In the May-August period of about 120 days there are about 2 dozen such particle cloud sheets, each associated with a different comet. I hypothesize, that these sheets are each, naturally, no more than 2-3 days thick (i.e. less than or of the order of about 4,000,000 miles thick) and at the position of the earth's orbit those peaks are separated by about 5 days (8,000,000 miles). The trail orbit sheets will certainly intersect one another. Possibly, the trails have self-adjusted through the millennia so that they do not occupy the same position. The place where they intersect will be a region wherein there are particle-particle interactions of one trail with another. The encounters are electrostatic or mechanical in nature. Quite minor "collisions" will lead to the emptying of an area. The crossing points are the sporadic-E trough locations because the particles have scattered one another out. In a sense, then, the battles have been fought and in the course of time the impacting trails can no longer be found in the regions where they interact with one another. The bigger trail or trail thread or knot may be expected to "win the battle" for that particular component of the orbit.

A key point to my thinking is that while comet photos show the particles dramatically streaming away into outer space, the fact is that the particles just do not vanish. Each comet's trail material is simply located in a sheet-like orbit that travels all the way out to apogee and back and the debris trail material continues in that sheet, ready to do battle again with any other particulate trails on the next perigee event and over and over again thereafter.

A related question to that concerning the daily variance is "How can these sporadic-E peaks be so thin (a mere 4,000,000 miles thick), recognizing that visual meteor showers may be up to several weeks thick (i.e. as thick as 30,000,000 - 50,000,000 miles)?" If the particles are as small as I suspect, then their ability to remain participants for millennia (i.e. for dozens, or, maybe, hundreds of comet orbit revolutions) is of special interest. Do the particles recondense on the main comet or on one another as they follow the comet toward apogee in the frozen, weakly illuminated vastnesses of the outer solar system only to be re-ablated for another release when they return to perigee? Far away from the sun, the solid particles will be both positively and negatively charged. Electrons will occasionally neutralize a positively charged particle, but may often come to rest on neutral or weakly negatively charged particles to make up a host of negatively charged particles. Consequently the electrostatic forces will exercise a cohering role (far stronger than gravity) as particles travel through the solar system's outer perimeter. The exploration of sporadic-E may therefore constitute an astronomical probe of the fate of cometary particulates and therefore presents a fascinating and very inexpensive source of new astronomical data if my interpretation is correct. The inexpensive aspect is that mere review of date-specific 12 MHz vertical ionosonde data from around the world for the last 50 years could provide a useful basis set of information.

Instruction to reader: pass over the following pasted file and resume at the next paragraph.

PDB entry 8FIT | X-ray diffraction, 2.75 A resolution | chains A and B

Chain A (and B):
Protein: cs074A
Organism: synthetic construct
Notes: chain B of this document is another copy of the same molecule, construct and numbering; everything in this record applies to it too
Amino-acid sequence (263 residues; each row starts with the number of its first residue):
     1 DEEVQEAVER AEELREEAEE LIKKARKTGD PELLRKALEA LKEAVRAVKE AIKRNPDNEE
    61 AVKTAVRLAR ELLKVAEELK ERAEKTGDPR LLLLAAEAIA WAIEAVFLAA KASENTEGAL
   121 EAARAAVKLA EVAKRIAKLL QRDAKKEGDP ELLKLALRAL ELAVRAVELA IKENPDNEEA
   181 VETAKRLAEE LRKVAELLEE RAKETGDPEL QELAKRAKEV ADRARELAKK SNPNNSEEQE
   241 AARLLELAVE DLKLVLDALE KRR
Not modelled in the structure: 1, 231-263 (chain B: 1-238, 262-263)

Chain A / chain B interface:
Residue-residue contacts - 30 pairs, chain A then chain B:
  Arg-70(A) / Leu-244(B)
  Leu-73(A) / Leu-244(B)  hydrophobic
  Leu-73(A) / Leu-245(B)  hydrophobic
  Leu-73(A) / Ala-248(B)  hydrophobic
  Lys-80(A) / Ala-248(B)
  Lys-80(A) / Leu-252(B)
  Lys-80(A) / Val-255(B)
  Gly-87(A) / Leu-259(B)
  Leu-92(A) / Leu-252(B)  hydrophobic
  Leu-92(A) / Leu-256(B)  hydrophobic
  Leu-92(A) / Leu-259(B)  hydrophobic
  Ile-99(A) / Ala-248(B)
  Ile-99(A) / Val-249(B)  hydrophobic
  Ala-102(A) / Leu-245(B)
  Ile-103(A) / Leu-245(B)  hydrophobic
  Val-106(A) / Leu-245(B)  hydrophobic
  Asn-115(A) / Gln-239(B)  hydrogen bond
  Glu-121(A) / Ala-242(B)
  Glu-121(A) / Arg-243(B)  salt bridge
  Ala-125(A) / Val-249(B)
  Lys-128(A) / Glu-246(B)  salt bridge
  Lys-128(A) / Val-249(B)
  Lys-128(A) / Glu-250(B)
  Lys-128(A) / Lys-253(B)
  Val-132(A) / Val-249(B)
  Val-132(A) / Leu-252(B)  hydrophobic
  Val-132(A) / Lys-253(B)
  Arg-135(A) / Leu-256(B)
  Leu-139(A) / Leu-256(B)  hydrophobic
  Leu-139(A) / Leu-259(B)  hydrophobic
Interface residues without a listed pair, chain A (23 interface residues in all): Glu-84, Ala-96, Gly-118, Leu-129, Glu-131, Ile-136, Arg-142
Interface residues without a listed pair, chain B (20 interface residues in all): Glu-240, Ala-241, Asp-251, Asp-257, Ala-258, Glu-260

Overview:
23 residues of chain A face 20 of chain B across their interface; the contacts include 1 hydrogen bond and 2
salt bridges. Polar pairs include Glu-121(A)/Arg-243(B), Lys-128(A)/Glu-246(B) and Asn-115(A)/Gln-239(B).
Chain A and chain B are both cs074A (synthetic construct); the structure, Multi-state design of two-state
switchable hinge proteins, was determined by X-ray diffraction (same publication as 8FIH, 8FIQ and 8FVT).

Q5. [HOW WOULD] THE DATA [APPEAR IF PRESENTED IN THE FORM OF MINUTES AT EACH DATE ] OVER AN 11 YEAR PERIOD [IN A SEQUENTIAL RECORD]?

A5. I would very much like to have seen a date-specific correlation study applied to the Pocock/Dyer data presented in the form of a string. However, this was not done, so there has been no test for a 365.25 day interval correlation. I do believe however, that the data in the Pocock Dyer paper represent an important astronomical record. The data were submitted to the statisticians in the date-specific form and there was, therefore, a de facto

assumption of calendar date-specificity.

Q6. [DO] ALL THE PARTICLES HAVE THE SAME SIZE?

A6. Not really, but I expect the earth's magnetic field to exert some filtering of particles so that closely adjacent particles may be expected to have the same or very similar mass/charge ratios since the incoming particles have a single velocity and are usually grouped in a packet of small horizontal extent (100 - 200 km across, for example) making the earth's field like a great mass spectrometer.

Q7. [IS THERE] ANY CORRELATION WITH AURORA?

A7. No, Pocock and Dyer found what is, in effect, a negative correlation since aurora occurs primarily in the equinoctial months whereas, the sporadic-E is almost absent in those months.

Q8. [IS THERE ANY CORRELATION OF SPORADIC-E WITH TELEPHONE] MICROWAVE LINK [PROBLEMS. THE MICROWAVE LINK PROBLEMS ARE ASSOCIATED WITH] ATMOSPHERIC DUCTING? THE TELEPHONE COMPANY DATA [IS A MATTER OF PUBLIC RECORD ON ACCOUNT OF THE PHONE COMPANY'S LEGAL OBLIGATION TO REPORT THIS INFORMATION].

A8. I would not expect any correlation with surface weather-related effects except for elongation of the sporadic-E paths to as much as 2600 km. The possibility has not been checked. This is a nice piece of information for future use in correlation studies -- thank you for the tip.